My last column, over a month ago, was about the reasons for India’s low ranking in national lists of “happiness,” a shorthand for survey measures of self-reported life satisfaction. In that column, I suggested that Indians have been expecting better than what they have been getting, especially in material well-being, and that makes them unhappier than numerical measures such as GDP per capita and healthy life expectancy might predict.
This column is being written after the conclusion of India’s general election. Pre-election polls predicted a victory for the ruling coalition, exit polls after the final phase only strengthened that conclusion, and the final verdict was a thumping majority for the BJP. The stock market has reacted positively, so perhaps one can conclude that investors are happy with the outcome, but they are a small proportion of the population. Perhaps, relief is a better characterisation of the emotion behind the response, since a stable government is preferable, other things equal, for the progress of the economy. The premise here, based on the last three decades of Indian experience, is that any government will pursue more or less similar economic policies, differing at the margins in terms of how and to what extent certain kinds of redistribution are carried out, or which business people are favored, but not in the fundamentals of tax policy, expenditure policy or monetary policy. A slow but perceptible economic reform process is a given.
What was most noticeable about this election campaign was the absence of much, if any, serious discussion of economic policies, beyond attempts from the Opposition to create a version of a universal basic income program. This seemed to be a contrast to recent elections elsewhere, where there was debate on whether government policies were promoting adequate levels and sharing of economic growth. Instead, this was a campaign of fear and division, especially from the ruling party. Even in the last US presidential election, Donald Trump combined his xenophobia, racism and reactionary social policies with an economic message, appealing to those who have been left behind by globalisation and technological change.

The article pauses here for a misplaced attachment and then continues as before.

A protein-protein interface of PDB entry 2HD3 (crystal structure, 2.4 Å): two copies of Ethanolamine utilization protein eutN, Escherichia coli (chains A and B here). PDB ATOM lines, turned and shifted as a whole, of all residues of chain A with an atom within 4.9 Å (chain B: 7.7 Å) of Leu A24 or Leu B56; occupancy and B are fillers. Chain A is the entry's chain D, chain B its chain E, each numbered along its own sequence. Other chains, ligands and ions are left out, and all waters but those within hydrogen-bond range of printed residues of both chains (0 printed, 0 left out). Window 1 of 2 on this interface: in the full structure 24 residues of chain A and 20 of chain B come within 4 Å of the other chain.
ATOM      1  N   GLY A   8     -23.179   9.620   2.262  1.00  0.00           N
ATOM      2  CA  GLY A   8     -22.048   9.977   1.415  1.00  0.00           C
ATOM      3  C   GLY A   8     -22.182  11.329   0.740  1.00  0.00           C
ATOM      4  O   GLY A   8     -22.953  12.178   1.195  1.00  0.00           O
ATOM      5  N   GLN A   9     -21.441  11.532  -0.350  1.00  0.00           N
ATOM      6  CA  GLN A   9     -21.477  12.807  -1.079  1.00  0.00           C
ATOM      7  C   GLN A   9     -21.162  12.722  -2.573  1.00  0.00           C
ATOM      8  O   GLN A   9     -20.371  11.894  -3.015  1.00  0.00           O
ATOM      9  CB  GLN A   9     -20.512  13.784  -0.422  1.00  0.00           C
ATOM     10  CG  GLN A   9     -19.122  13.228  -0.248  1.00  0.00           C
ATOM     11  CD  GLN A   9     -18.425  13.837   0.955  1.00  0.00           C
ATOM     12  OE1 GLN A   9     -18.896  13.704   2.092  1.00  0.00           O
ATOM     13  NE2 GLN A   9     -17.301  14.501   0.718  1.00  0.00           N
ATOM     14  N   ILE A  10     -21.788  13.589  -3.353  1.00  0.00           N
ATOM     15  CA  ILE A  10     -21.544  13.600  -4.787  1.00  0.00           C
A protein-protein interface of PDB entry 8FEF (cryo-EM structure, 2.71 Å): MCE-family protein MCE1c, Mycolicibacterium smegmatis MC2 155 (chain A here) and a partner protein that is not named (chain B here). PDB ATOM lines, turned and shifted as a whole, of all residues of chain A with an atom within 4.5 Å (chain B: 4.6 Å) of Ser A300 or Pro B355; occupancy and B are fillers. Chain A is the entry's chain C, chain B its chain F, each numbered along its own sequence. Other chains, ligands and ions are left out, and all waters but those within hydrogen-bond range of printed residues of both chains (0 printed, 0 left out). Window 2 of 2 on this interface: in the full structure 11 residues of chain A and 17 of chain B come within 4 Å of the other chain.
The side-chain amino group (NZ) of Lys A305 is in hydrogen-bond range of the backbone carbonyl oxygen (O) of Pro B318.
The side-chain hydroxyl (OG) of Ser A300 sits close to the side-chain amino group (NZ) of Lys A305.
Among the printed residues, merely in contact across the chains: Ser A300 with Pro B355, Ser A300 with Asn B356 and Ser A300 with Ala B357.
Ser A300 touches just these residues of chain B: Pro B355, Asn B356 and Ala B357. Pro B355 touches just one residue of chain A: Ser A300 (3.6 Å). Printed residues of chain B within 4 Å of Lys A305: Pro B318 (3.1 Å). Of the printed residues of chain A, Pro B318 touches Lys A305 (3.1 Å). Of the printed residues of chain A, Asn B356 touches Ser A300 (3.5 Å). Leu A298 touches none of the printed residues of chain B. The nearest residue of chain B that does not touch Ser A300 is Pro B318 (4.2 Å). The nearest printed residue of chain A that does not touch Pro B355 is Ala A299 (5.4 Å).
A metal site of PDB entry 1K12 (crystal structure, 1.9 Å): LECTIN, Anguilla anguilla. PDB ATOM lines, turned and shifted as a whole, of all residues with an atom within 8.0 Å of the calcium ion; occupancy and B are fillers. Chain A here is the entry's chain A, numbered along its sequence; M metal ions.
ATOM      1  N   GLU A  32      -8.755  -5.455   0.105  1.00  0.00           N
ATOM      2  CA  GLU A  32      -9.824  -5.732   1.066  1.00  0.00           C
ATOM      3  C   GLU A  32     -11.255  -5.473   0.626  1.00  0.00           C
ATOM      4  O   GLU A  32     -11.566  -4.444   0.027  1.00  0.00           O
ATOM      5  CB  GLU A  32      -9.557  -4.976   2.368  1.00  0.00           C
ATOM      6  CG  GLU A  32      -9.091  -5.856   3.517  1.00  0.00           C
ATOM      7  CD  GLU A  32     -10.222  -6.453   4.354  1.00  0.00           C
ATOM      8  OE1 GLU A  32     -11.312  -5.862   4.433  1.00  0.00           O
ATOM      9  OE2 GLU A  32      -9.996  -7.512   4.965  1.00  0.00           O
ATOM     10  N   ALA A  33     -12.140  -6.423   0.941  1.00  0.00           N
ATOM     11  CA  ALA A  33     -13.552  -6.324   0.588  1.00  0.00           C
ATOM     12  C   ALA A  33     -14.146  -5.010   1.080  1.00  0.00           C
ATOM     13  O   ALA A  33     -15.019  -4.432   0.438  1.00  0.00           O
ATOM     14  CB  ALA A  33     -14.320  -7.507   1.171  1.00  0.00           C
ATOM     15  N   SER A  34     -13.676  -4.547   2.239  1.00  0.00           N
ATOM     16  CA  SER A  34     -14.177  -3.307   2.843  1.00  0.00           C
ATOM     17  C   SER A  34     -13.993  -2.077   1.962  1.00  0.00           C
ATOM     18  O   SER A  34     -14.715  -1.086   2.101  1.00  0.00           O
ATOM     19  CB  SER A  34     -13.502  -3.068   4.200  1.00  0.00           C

But in India, the majority of the population has not even had its first chance, so there is nothing for them to miss, except by comparing themselves to those in India who are racing ahead. And the incumbent could hardly blame the failure to deliver economic benefits more robustly on the preceding government, a full five years after its ouster. In mid-May, Simon Mundy, in The Financial Times, offered a pessimistic view of India’s prospects, based on strong evidence of weakness in consumer demand, both rural and urban. Soutik Biswas, for the BBC, offered a similar conclusion, bolstered by the concerns of economists such as Kaushik Basu, who noted the anaemic performance of Indian exports, and Rathin Roy, who observed the failure of India’s consumption story to broaden, so that consumption patterns are looking more like Latin America than East Asia.
Some of this goes back to the continued failures of job creation in India, the lack of sufficient industrial dynamism, including the lack of positive feedback loops from growth in industry to skill acquisition to accumulation of experience to new firm creation. Because the last five years have seen a focus on consolidating political power, and on pursuing a particular vision of nationalism, while many reforms that have been ongoing for years across several governments have been carried out, a government headed—for the first time in India—by someone with an urban working-class entrepreneurial background ultimately did not bring much innovation to the formulation and implementation of economic policy.
As a result, the election campaign was an unhappy one, highlighting external threats, and creating internal ones where they do or need not exist. This is not a profound observation: everyone has seen how the campaign was conducted. What is surprising is that the opposition did not really seem to provide an answer or be able to rise above the level and tone set by the ruling party. Perhaps there is no way to accomplish that elevation, when a strong communicator is pressing those buttons for voters that will trigger emotions of fear and concerns for safety. That was certainly the case of Donald Trump, who continues on that path more than halfway into his term.
Milan Vaishnav, in an article in Foreign Affairs magazine, has used the characterisation of what is happening as “The Battle for India’s Soul.” This is not just about the election, but what has been happening before it, and what might happen after it, where certain groups in Indian society are marginalised or even demonised, where a broader concept of national identity is made impossible, and where dissent and difference are suppressed. It is an unhappy state of affairs when reasoned debates about economic policy and inclusive growth are replaced by historical grievances and fear of the future as the basis for political choices. An unhappy election campaign, even if it results in a stable national government, may not lead to a happier population. I hope the pessimists are proved wrong, but discussing how that might happen will need another column.